In a video posted Friday morning on Twitter, Mitt Romney announced he's running for the Senate to represent Utah. The video first touts the traits Utahans are "known for," including their "hard work, innovation, and our 'can do' pioneering spirit." Romney then speaks directly to the camera from the Utah Olympic Oval, one venue of the 2002 Olympic Games hosted in Salt Lake City. The former governor of Massachusetts is largely credited with turning the troubled lead-up to that Winter Olympics around, and making them a success in his role as chief executive officer of the games.
Romney has also promised to visit all 29 counties in the state, in what appears to be an offering of his willingness to put in the work to earn Utah's seat in the Senate.
"Utah has a lot to teach the politicians in Washington," Romney says in his announcement. He proudly notes that Utah "welcomes legal immigrants" in contrast to the message Washington sends, which is one of "exclusion."
It's clearly a swipe at members of the GOP who take a hardline stance on immigration. And it's indicative of the intra-party conflicts few Republicans have been able to avoid during President Trump's rise to power. That includes, of course, Romney himself.
Example A: The head of the Utah Republican Party would prefer that Romney not run for the Senate.
In an interview with the Salt Lake Tribune, Rob Anderson said Romney's entrance would keep out candidates who "would be a better fit for Utah because, let’s face it, Mitt Romney doesn’t live here, his kids weren’t born here, he doesn’t shop here." (Romney has a home in Utah that he has listed as his permanent address since 2013.)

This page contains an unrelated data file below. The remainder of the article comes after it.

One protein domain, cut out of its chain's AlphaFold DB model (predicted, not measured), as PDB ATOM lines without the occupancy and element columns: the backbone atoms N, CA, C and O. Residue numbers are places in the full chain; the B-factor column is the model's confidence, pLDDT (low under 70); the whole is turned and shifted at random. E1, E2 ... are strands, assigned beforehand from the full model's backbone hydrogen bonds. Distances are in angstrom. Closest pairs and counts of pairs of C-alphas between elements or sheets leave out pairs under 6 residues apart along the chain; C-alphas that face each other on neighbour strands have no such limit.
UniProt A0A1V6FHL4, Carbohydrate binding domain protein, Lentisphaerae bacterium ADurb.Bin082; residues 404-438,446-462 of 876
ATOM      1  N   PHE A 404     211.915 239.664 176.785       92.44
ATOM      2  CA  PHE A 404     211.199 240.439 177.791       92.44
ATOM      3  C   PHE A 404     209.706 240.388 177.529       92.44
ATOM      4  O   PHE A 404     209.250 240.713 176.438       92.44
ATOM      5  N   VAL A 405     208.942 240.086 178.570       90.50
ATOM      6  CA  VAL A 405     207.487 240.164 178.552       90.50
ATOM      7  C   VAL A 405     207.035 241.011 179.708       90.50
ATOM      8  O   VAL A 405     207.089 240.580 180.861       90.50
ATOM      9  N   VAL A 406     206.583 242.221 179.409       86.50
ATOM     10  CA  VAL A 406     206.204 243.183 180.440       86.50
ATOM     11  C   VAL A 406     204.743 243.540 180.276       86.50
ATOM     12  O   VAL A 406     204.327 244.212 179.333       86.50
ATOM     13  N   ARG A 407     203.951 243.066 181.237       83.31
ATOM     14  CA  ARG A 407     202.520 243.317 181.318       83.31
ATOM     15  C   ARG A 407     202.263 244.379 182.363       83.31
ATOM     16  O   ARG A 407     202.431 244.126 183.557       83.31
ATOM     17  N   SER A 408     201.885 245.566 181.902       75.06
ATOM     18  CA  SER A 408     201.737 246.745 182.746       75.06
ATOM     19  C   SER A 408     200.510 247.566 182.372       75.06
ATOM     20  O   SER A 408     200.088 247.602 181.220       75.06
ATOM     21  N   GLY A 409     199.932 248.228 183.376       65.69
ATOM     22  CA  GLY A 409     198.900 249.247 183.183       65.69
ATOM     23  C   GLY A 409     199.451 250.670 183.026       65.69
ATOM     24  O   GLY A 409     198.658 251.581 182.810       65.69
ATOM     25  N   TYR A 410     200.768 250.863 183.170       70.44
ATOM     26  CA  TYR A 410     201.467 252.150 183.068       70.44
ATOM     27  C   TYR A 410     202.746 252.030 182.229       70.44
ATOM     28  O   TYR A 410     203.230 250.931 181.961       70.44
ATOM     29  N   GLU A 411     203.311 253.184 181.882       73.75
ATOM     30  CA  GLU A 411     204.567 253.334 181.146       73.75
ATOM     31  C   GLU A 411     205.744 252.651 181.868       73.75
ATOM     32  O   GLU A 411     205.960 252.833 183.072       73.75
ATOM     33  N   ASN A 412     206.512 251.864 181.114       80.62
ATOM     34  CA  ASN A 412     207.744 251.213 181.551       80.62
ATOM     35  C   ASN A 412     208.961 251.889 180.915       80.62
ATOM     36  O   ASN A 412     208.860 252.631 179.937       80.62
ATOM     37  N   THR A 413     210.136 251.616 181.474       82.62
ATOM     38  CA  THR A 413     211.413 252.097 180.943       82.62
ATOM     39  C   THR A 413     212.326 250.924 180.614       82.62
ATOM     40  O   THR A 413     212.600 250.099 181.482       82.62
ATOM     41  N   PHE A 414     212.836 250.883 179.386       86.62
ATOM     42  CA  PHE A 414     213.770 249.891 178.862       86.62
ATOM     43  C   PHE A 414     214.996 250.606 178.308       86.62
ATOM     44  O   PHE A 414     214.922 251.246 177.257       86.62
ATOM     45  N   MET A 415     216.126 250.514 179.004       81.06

Anderson's squabble appears to be a local one, as the state's GOP chairman cites "good, conservative people" who now won't even attempt to run against Romney's name power. (A poll conducted in January by the Salt Lake Tribune showed Romney not only earning overwhelming support from Republicans and Independents in a hypothetical Senate race, but also getting the nod from one out of five Democrats.)
Romney had been expected to announce his candidacy Thursday, but postponed doing so "out of respect for the victims and their families" of Wednesday's deadly school shooting in Parkland, Florida.
With his government experience restricted to Massachusetts, many Utah voters indicate their support for him stems from Romney's successful leadership at the 2002 Salt Lake City Winter Olympics. He was chosen in 1999 to clean up the mess created by his predecessors, who had left the games steeped in a bribery scandal, facing budget problems, and woefully unprepared.
Fraser Bullock, the chief operating officer and chief financial officer for the Winter Games in Salt Lake City, told CNN that Utah had become "associated with bribery, which was completely against anything Utah stands for — it stands for ethics and doing the right things." He said that Romney became the "inspirational leader" that both the games and Utah needed to turn that image around.
Beehive State voters rewarded him during the 2012 presidential election, giving Romney 72.8 percent of the vote over President Obama.
One person who is likely not thrilled by the thought of Romney in the U.S. Senate is President Trump. During his presidential campaign, Romney was a fairly regular and very outspoken critic of Trump. He even gave an entire speech in 2016 devoted exclusively to calling out the then-candidate's various flaws and beseeching Republicans to abandon him.
Romney said dishonesty was "Donald Trump's hallmark." He later encouraged listeners to think about Trump's personal qualities and behavior, which he listed as: "the bullying, the greed, the showing off, the misogyny, the absurd third grade theatrics."
But given Romney's popularity in Utah, even the president won't be able to do much to stop the former governor from winning Utah's Senate contest and soon joining Trump in Washington, D.C.